Semester of Graduation

Summer 2018

Degree

Master of Science (MS)

Department

Department of Entomology

Document Type

Thesis

Abstract

Formosan subterranean termites (Coptotermes formosanus Shiraki) are one of the most important economic insects in the Southern US since they cause severe and costly damage to properties. Soil treatment with termiticides is the most widely used and reliable method for termite prevention, but their efficacy after a home floods, an all too common event for a homeowner in recent years, has prompted many pest control companies to suggest a new treatment is necessary. This can be expensive and possibly unnecessary. However, several factors such as termiticide water solubility and binding properties, soil type and soil leachability and the inherent toxicity of different termiticides, even at low concentrations, must be considered. We set out to address this little studied issue in a controlled laboratory setting. Colonies of C. formosanus were collected from Brechtel Memorial Park in New Orleans using a termite milk crate trap method. The termiticides chosen for study are among the most commonly used today and included: fipronil, imidacloprid, chlorantraniliprole and bifenthrin. Evaluation of 1, 10 and 25 ppm of each termiticides in sand and soil (Wt/Wt basis; 3 replications for each combination using two colony groups) was done. Comparison of the mortality of C. formosanus in no- choice bioassays exposed to flooded (for 1 week) and unflooded substrates were done. The results indicate that for bifenthrin and fipronil mortality of C. formosanus was not affected by flooding regardless of soil type except at the lowest concentration tested. Chlorantraniliprole toxicity was lower after a flood at 1 ppm in sand but otherwise similar at higher concentrations. In soil, mortality was generally low but unexpectedly higher at 10 ppm and 25 ppm in flooded compared to unflooded soil. For all concentrations of imidacloprid treated sand, mortality of C. formosanus was reduced after a flood. However, at high concentrations in soil, flooded conditions increased its toxic effects on C. formosanus.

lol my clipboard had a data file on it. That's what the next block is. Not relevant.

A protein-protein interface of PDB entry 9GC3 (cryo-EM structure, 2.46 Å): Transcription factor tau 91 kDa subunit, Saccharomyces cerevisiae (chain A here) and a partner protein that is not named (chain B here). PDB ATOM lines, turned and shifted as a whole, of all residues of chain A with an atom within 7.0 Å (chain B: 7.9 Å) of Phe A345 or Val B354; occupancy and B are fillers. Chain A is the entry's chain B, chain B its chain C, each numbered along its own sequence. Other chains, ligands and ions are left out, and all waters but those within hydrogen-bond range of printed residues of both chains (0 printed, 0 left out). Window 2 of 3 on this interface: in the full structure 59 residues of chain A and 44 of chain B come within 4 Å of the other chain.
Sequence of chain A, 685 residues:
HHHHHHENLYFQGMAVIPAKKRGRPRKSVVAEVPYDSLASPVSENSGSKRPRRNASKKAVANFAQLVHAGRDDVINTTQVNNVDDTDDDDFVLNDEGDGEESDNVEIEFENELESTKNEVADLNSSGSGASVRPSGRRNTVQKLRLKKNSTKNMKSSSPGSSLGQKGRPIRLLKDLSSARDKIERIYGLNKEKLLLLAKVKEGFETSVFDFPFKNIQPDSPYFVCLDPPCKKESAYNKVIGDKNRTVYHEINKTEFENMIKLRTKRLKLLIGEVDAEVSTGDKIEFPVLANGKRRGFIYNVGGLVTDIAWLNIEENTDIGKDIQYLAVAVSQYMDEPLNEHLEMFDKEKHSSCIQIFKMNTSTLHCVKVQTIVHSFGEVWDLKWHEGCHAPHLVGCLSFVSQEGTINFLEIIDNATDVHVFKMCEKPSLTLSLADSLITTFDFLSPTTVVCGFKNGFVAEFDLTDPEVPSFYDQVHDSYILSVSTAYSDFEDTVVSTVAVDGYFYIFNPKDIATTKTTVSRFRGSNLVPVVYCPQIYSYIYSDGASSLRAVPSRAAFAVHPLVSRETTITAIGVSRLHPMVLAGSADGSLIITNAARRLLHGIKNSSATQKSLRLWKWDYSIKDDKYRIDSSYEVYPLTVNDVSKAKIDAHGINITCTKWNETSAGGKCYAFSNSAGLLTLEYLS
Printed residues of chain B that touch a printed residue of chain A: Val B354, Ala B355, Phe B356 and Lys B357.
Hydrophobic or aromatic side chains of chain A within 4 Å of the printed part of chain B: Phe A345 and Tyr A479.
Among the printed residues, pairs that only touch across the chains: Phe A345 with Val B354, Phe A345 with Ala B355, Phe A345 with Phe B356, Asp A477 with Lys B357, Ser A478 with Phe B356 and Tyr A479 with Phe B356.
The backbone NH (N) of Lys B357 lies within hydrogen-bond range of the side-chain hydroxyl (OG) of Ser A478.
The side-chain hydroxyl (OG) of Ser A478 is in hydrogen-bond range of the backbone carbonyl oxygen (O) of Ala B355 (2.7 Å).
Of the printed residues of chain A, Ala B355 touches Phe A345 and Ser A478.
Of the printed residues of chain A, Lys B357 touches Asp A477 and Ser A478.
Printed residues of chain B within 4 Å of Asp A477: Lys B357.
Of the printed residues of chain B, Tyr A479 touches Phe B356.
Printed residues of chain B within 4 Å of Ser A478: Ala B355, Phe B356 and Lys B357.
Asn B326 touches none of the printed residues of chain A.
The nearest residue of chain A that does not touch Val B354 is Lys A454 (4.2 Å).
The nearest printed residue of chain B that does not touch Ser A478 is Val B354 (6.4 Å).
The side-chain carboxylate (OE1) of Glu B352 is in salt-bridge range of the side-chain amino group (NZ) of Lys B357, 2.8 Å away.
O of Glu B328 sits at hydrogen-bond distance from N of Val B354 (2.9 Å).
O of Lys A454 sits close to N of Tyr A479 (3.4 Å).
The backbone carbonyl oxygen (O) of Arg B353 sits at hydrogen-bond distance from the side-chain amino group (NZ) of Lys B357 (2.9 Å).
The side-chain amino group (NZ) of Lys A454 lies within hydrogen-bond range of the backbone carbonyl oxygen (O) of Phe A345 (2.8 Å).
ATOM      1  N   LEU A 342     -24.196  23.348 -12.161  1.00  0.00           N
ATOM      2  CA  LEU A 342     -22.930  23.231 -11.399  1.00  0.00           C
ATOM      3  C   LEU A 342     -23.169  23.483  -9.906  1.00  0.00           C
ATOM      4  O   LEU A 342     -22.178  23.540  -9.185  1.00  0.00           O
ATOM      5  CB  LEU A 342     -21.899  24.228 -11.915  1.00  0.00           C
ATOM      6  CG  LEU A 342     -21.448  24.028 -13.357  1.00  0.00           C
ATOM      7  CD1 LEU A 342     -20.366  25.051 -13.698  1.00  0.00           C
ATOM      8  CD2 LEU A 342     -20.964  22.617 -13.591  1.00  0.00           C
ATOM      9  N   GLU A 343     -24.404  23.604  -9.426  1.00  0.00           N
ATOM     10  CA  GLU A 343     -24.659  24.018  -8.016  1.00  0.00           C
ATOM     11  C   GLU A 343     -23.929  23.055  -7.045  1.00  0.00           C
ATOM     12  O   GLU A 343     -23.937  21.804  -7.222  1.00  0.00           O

Date

7-2-2018

Committee Chair

Henderson, Gregg

Available for download on Tuesday, July 02, 2019

Included in

Entomology Commons

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